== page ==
I'm currently in an intellectual property dispute over software I developed in a new start-up (Canadian corp). It was written under the false pretense that I would have 25% ownership of the company, but in its current state, I have 0%. The owner later changed the offer to 5% prior to the software's release.
Since I have no ownership, I was a contractor (no contracts signed) working in the office with them, though I was also freelancing in the office as well so I am in no way an employee. All the payments I received were from revenue I directly generated as a contractor. If I was a standard contractor for hire, I worked for less than a quarter of my typical rate since I'd own 25%.
While the software was written for the company (no legal agreements), the compensation structure was changed significantly over what was initially verbally agreed upon (both contract rate + ownership). Most of the software development was done after hours, and was also done entirely on my own computer. My payments were via check, and the product name was part of the memo (along with other projects we'd worked on).
Myself and another guy from the company have parted ways based on these and similar ethical reasons, which leaves the primary dispute of the product / IP ownership.
From what I typically see, unless IP is explicitly transferred, it is retained by the creator. I understand some of the above circumstances make this very gray to me.
In summary: I was paid to be part of the team, but not to directly build the software. The product was originally my idea, and was creatively developed by me and the partner I am leaving with. The rest of the team had no creative input on the software or the business model we built around it. No contracts were ever signed for the project and I was paid as a contractor.
Who owns the IP?
(FYI - I will be seeing a lawyer soon as well).
I'm not a lawyer, and my advice relates to US laws. Canadian laws may differ.
In the US there is something in the law that states that if you continue to work with someone after the original terms of a contract have been modified (or have been broken), you are in essence agreeing to those new terms.
It's unclear from your question how the change from 25% ownership to 5% ownership came about. Did you continue to work on this project after they stated they were going to reduce your ownership to 5%? If so, how much? If they can show an email message from them to you stating this change, and can also show that you worked on the project after you read the message, you may be in trouble.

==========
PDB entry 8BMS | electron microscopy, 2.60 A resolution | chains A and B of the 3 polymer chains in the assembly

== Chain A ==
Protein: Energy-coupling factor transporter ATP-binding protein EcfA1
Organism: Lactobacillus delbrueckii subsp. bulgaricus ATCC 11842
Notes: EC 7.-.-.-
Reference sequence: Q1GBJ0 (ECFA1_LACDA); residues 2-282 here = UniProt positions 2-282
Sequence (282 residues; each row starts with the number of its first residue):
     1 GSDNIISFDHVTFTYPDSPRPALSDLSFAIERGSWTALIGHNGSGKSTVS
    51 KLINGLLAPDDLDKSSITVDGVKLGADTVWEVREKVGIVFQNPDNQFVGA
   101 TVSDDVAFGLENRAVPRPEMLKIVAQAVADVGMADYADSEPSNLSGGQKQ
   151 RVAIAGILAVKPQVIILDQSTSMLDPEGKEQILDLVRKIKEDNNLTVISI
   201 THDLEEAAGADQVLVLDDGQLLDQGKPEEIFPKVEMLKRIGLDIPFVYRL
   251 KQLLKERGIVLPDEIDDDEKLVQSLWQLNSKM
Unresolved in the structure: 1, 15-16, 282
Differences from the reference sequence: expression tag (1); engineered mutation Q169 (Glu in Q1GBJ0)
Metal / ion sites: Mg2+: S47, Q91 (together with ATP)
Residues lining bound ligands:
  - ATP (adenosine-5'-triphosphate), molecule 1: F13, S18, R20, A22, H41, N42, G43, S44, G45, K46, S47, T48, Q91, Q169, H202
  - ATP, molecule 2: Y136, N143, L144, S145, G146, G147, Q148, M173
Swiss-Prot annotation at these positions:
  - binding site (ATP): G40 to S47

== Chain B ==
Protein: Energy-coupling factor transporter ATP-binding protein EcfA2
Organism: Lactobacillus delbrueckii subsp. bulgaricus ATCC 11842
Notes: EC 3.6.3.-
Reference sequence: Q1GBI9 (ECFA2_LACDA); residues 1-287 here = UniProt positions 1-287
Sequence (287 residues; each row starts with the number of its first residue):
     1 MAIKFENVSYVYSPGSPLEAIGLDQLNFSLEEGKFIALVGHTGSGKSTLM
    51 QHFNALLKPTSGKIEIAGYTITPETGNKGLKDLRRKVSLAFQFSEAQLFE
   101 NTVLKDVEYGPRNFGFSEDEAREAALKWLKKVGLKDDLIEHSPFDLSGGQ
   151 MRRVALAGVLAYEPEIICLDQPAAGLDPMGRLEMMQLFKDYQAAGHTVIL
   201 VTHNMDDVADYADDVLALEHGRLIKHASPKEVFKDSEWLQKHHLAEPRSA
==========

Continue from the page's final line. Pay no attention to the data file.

Of course things are rarely black and white when it comes to these issues. You should definitely ask your lawyer about this aspect of the law.
I'd probably just offer to get bought out of the 5% by paying you the difference between your normal rate and what you got paid. If not, then bill him for that and perhaps take him to small claims court for some small subset of the payments.
The other alternative is a lot of lawyering and bickering. Best just to move on and be rid of it.
At the very least you need to figure out what you want in the end. Do you want to be 25% owner in a company with this guy? Do you want to spend years and your real money chasing some 20% equity or money?
Just my opinion.
Unfortunately one of the very hard lessons in life to learn...This just stinks..
But only you can answer these questions, One..on who's servers does the code exist on? Two, do you have ANY paperwork to verify your claim to a percentage of product? If not you are in the classic he said, she said situation and worse he can demonstrate payment to you for your work.
I understand this doesn't make you feel better but ask yourself this, How will the judge, mediator or anyone know what you or the other party says is truth? Why should your words be any truer than the other parties? No paperwork, No leverage.
I learned a similar lesson also early in life on a commission check of 14k... Honesty doesn't always pay...contracts and deliverable protect.
I'm sorry about hearing about this abuse. Trust, they will get there just desserts soon enough. We wish you well.